1

I was thinking in add a function to my contract in order to avoid locking ethers there (for example, someone can transfer ether to the contract in a mistake)

It is important to note that this contract is not supposed to store any ether in normal conditions. However, there are some payable functions in the contract used to transfer money between parts.

What do you think? Is it a good idea?

function withdrawETH () public onlyOwner {

    owner.transfer((address(this)).balance); 
}
1

This is a valid option, but the issue is that you must call this function in order to receive the funds. If the contract is not supposed to store funds, as you mentioned, you can simply forward the funds each time ETH may be sent through a payable function. See below for an example:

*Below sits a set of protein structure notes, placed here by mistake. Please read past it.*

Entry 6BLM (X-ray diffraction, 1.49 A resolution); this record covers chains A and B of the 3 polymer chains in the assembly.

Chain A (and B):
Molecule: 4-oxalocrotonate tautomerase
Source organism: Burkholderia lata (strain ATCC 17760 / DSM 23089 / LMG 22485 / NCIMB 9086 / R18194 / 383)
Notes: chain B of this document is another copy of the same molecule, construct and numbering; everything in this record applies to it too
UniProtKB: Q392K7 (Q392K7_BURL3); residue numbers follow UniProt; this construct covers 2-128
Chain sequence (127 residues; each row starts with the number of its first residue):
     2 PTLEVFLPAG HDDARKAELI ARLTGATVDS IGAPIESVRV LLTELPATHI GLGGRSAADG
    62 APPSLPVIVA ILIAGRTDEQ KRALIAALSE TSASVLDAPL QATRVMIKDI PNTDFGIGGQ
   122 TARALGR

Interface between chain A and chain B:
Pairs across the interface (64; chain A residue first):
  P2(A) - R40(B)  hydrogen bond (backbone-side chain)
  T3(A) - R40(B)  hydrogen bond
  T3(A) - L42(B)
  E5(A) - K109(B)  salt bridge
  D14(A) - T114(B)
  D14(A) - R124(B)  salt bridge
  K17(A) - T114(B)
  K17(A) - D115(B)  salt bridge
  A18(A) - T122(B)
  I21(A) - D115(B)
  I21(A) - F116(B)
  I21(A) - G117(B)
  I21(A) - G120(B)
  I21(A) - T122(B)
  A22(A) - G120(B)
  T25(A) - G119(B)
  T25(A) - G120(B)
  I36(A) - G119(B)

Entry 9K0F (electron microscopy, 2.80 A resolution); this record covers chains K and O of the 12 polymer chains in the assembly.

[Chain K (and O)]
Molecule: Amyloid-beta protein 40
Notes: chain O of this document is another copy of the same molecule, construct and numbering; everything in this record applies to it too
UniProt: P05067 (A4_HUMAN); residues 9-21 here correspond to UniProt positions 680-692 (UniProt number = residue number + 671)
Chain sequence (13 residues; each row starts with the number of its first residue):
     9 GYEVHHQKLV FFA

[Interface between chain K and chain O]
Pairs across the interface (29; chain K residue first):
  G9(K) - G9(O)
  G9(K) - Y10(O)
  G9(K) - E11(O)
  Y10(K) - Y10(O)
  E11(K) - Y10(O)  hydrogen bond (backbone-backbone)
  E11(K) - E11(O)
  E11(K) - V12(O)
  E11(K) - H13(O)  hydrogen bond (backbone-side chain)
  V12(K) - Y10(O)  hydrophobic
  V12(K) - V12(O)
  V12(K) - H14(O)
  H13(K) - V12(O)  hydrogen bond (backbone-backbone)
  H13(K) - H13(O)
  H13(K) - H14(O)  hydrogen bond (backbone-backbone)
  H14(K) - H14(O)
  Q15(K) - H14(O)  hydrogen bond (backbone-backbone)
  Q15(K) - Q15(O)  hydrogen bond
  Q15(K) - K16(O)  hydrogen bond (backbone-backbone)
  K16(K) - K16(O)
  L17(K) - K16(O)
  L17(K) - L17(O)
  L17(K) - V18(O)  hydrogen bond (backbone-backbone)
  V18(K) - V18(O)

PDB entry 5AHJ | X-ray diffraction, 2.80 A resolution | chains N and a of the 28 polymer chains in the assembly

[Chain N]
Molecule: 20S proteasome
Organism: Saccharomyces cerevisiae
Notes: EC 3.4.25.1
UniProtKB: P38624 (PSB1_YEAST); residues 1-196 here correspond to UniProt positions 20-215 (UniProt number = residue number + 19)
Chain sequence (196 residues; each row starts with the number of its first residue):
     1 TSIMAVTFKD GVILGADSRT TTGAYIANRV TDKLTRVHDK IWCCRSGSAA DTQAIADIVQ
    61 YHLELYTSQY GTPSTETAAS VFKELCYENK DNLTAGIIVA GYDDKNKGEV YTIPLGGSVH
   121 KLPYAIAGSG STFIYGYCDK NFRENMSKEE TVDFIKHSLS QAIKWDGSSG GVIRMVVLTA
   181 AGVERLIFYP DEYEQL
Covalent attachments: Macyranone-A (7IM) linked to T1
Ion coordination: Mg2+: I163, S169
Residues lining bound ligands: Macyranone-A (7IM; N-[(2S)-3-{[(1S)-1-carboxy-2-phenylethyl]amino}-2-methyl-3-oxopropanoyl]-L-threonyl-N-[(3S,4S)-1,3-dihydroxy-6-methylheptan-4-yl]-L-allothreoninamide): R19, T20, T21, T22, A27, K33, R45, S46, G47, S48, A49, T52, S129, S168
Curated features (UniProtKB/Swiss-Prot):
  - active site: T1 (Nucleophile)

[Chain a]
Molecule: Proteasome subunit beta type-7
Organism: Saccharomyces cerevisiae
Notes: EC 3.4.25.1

function payableFunction()
    public
    payable
{
    ...  // Function logic goes here
    forwardFunds()
}

function forwardFunds()
    internal
{
    owner.transfer((address(this)).balance); 
}

There are a few advantages to doing it this way. The first is that you, the owner, do not need to call the contract periodically, but rather the contributor is calling it each time. This also saves you a bit of gas, depending on the frequency. Additionally, this satisfies the condition of not wanting ETH stored in the contract itself.

2
  • 1
    Using this pattern, you could actually simply return the ETH to msg.sender which may be more wholesome :) Aug 17 '18 at 17:42
  • 1
    Note that it is possible that smart contracts receive funds as a result of a selfdestruct or of minin without the possibility to execute code, so the OP's solution would deal also with this cases.
    – Briomkez
    Mar 25 '19 at 18:59

Your Answer

By clicking “Post Your Answer”, you agree to our terms of service, privacy policy and cookie policy

Not the answer you're looking for? Browse other questions tagged or ask your own question.